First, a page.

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Native youth report: ‘Decrease barriers, increase opportunities’

Chelysa Owens-Cyr’s (Fort Peck Assiniboine and Sioux/Pasqua First Nations Plains Cree/Saultea) artwork was chosen for the cover of the annual CNAY report. CNAY said the 23-year-old’s piece represents her interpretation of “identity and being centered.” (Courtesy CNAY)

The Center for Native American Youth (CNAY) at the Aspen Institute in Washington, D.C., recently released its annual “State of Native Youth” report titled “Center Us” – an 80-page document that “celebrates and honors Native youth and the issues they care about.”

“‘Center Us’ is a reminder to our relatives, partners and stakeholders to value the voices of Native American youth,” Nikki Santos (Coeur d’Alene Tribe), CNAY executive director, said in a Dec. 6, 2022, news release. “In order to create a more free, just, and equitable society, we must include Native youth – they deserve to be centered.”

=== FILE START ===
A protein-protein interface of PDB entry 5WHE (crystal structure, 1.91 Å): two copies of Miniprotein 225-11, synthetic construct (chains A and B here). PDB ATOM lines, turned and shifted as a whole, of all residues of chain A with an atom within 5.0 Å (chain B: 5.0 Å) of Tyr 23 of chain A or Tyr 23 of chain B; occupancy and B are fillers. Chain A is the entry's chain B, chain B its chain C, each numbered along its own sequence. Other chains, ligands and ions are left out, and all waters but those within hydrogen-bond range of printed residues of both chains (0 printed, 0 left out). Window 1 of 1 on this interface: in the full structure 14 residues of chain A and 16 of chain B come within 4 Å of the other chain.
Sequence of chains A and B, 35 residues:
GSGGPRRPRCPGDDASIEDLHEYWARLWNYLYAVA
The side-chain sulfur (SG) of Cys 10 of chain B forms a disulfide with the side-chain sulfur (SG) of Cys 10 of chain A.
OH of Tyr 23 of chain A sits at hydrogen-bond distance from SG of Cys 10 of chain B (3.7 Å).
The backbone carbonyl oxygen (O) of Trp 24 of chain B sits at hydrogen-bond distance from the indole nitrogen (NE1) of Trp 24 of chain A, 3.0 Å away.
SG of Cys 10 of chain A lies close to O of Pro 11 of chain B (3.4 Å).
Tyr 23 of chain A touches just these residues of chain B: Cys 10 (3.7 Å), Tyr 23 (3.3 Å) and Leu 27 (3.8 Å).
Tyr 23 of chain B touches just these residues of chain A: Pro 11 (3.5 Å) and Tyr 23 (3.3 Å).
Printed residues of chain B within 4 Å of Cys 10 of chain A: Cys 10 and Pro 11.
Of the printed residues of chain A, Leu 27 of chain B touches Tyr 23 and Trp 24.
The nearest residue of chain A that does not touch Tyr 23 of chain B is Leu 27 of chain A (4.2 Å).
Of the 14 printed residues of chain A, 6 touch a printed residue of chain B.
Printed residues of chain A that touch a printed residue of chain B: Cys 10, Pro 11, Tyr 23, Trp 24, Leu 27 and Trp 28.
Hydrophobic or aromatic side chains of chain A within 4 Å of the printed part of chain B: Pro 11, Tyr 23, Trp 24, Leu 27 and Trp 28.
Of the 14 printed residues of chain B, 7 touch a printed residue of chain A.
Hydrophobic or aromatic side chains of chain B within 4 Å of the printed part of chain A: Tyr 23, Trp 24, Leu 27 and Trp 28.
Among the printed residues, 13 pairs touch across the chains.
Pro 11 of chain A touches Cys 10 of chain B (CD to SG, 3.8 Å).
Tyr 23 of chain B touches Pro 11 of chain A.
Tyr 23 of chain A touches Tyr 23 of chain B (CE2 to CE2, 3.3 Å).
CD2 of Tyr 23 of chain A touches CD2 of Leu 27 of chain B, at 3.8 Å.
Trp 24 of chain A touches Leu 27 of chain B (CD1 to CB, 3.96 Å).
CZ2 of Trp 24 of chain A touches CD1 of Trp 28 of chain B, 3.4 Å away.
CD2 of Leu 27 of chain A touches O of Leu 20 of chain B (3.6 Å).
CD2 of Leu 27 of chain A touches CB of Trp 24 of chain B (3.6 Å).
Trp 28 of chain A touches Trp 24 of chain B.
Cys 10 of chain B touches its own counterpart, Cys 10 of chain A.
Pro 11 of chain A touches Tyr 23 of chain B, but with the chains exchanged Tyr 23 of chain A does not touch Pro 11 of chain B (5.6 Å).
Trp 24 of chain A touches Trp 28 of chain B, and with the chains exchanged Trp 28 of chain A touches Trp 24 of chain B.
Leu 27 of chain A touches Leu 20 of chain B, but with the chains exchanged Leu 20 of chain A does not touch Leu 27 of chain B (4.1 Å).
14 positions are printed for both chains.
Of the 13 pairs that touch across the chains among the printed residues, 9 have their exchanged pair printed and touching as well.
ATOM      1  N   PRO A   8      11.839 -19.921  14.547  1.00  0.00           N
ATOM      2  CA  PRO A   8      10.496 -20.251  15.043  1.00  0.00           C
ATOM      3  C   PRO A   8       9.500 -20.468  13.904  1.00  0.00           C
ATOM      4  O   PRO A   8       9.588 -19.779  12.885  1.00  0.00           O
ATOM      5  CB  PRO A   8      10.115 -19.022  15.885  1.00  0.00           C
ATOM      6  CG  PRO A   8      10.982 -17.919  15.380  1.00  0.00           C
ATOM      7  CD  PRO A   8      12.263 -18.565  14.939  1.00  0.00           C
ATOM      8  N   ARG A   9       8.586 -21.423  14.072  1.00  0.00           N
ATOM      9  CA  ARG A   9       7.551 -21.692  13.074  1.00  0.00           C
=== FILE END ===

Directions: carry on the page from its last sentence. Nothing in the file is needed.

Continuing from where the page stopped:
The 2022 report features five main sections: “Indigenous Framework,” “Transforming Systems and Redefining Hope,” “Our Land, Our Connections,” “Social Media and Technology,” and “Arts and Society.” There are several subcategories within each section.

The Seminole Tribe of Florida’s Cheyenne Kippenberger is CNAY’s communications coordinator. She coauthored the section on social media and technology with Lily Painter (Winnebago Tribe of Nebraska).

“[The report is] a resource and roadmap to help decrease barriers and increase opportunities for Native youth,” Kippenberger said in the release.

Broad topics covered in the report include climate change, systems that undermine Native sovereignty, and the use of media, technology and art to empower Native youth.

“Native youth are leading the way in the preservation of culture and advancing their communities,” the report said in its conclusion.

The full report can be accessed here, or by visiting Questions can be directed to